Recent weeks have brought a rash of news stories highlighting major technology blunders by lawyers that have resulted in severe consequences. Among them:

  • A lawyer at a major law firm accidentally copied a Wall Street Journal reporter on an email transmitting privileged client information.
  • The Department of Justice improperly redacted a court filing, exposing the private text to the public.
  • A law firm’s decision to cut corners on its spam filtering caused it to miss the deadline for filing an appeal.

I have more details in my column this week at Above the Law: Stupid Lawyer Tricks: Legal Tech Edition.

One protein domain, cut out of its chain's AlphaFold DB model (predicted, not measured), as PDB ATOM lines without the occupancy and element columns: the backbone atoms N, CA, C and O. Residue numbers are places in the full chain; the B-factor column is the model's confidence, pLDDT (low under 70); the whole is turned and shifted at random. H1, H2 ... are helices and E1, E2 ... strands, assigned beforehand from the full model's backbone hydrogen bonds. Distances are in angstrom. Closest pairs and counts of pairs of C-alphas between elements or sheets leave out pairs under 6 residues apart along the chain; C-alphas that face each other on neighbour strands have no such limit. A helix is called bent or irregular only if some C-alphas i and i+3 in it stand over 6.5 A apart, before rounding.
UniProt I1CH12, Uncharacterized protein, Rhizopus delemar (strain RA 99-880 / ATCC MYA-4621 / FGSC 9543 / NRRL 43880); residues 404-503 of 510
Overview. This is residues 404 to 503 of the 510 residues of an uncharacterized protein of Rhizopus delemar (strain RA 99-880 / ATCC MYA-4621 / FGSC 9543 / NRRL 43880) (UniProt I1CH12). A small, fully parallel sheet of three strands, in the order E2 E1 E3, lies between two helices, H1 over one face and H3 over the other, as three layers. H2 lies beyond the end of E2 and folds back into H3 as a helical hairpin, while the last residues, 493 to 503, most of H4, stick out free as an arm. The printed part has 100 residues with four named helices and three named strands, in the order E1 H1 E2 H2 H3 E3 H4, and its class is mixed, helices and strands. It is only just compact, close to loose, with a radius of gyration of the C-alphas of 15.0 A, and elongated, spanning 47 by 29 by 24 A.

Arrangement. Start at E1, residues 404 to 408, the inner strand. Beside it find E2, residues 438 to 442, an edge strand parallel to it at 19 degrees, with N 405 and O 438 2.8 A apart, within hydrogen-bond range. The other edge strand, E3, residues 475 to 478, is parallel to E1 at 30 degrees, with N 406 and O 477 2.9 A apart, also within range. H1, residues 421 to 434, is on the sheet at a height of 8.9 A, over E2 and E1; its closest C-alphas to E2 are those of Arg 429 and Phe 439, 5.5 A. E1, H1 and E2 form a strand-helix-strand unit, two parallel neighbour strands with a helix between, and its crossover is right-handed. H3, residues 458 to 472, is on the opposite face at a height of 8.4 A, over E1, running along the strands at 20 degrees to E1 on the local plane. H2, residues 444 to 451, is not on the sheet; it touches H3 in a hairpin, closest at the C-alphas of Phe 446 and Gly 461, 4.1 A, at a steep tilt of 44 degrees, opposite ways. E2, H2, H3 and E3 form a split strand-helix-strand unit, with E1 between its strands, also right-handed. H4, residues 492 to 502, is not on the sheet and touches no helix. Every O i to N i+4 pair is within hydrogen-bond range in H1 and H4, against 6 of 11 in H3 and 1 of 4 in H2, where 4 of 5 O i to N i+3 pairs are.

• Worse yet, are luddite lawyers who risk their careers and their clients’ cases by refusing to comply with technical requirements of certain local rules. For example, I know an attorney who has for years refused to comply with district court rules prohibiting the e-filing of scanned papers. Yet, as a “pro se” litigant, I am prohibited by the local rules from the benefits of e-fling in many district courts. Yet the district courts have done nothing to stop or penalize this attorney who openly refuses to comply with mandatory e-filing rules.